Crown & Stem Replacement
Replacing the button and stem is a regular job you will encounter especially at the daylight saving time changes. There are a few common reasons why crowns and stems break these include:
- Rusty stem. If the stem is so rusty that it has broken then probably there will be problems with the watch as well.
- Hamfisted people who do not realise how delicate watches are
- Being caught knocked or bashed
- Crowns unscrewing from the stem. Usually caused by either rust stopping the stem moving or a badly made crown and stem.
- Faulty bolt. Possibly caused by hamfisted people, or being caught.
- Just worn out with age
there are 5 types of crown that are common on watches
- Standard Water Resistant: these are found on the majority of watches. Note: Black seal Stops water ingress
- Screw Type: Now much more common than they used to be. these are great for water if the customer knows how to work them. Note: Flat black seal Stops water ingress.
- Dust Proof. Now common on battery watches which this guide is aimed at but you will find them on watches which have been converted to quartz from mechanical. Note: No Seal but spring pushes ring onto watch casing stopping dust ingress
- Japanese. Found originally on Japanese watches but becoming more common. Note: Black seal Stops water ingress
- Basic (Cr*p). These have no seal and are not worth keeping in stock. If you can’t keep water and moisture out of a watch you can not be sure that it will be reliable.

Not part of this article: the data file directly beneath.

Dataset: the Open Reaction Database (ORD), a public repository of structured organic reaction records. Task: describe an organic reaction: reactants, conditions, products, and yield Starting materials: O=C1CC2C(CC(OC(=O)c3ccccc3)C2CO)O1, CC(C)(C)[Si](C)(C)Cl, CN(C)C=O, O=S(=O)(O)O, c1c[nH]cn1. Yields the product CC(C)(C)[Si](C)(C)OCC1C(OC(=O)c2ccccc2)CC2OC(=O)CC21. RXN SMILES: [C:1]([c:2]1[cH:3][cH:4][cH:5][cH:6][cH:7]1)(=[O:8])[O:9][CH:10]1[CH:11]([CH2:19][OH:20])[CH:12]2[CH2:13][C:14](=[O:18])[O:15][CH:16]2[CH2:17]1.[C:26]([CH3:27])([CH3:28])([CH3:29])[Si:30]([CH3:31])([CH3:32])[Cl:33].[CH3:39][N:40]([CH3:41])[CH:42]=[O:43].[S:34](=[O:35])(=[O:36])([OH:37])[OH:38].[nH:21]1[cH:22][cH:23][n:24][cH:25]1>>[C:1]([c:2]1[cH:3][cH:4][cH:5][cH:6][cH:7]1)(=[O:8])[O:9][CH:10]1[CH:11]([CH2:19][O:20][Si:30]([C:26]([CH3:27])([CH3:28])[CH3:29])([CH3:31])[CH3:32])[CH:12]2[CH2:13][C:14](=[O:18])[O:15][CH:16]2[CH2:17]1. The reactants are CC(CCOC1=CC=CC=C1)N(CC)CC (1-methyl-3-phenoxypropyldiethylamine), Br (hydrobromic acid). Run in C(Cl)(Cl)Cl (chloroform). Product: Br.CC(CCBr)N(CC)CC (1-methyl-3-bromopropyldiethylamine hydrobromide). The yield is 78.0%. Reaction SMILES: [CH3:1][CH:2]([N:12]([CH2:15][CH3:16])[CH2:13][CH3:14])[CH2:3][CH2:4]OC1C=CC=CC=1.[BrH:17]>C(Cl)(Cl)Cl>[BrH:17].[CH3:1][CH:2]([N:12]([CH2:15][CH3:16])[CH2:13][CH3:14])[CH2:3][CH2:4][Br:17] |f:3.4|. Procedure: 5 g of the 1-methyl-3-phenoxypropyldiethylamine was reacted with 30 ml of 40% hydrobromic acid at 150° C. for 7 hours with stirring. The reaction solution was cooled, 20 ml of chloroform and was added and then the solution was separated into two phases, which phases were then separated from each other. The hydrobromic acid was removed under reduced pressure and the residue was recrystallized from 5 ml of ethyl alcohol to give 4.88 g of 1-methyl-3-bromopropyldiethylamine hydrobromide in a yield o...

the steps for making a replacement crown and stem is the same for each type although there are a few things to bare in mind for each
- Remove winder and Crown
- Clean case around pendent
- Check pendent is OK. It must be smooth and cylindrical so the seal can do its job and must be fixed in the casing well. If not Change it if it is not round or is badly marked or re-glue it is it is loose.
- Find the closest replacement to the original crown if Crown needs replacing. The most important measurement is the pendent size. this must fit otherwise
- Find replacement stem.
- Cut stem to approximate length and file damaged thread. Fit crown and test in watch. Repeat this until winder is perfect. It should enter run position fully after pulling it out to time set position with no gap between crown and case.
- When its perfect remove stem. Remove crown and dip the end of the tread in loctight or super glue and refit crown. If you leave the stem too long you could have problems. See here
- Remove excess glue
- fit to watch and test how the winder is functioning
- if OK then fit watch back and retest
Obviously you do not always need to replace both the crown and stem but the process is identical. The most important thing is that the crown fits the pendent to stop water getting in.
Tip: If you need to re-use the button when the stem is very rusty have a look at how i go about it
If you have a screw crown that has come apart then sometimes you can repair them with these instructions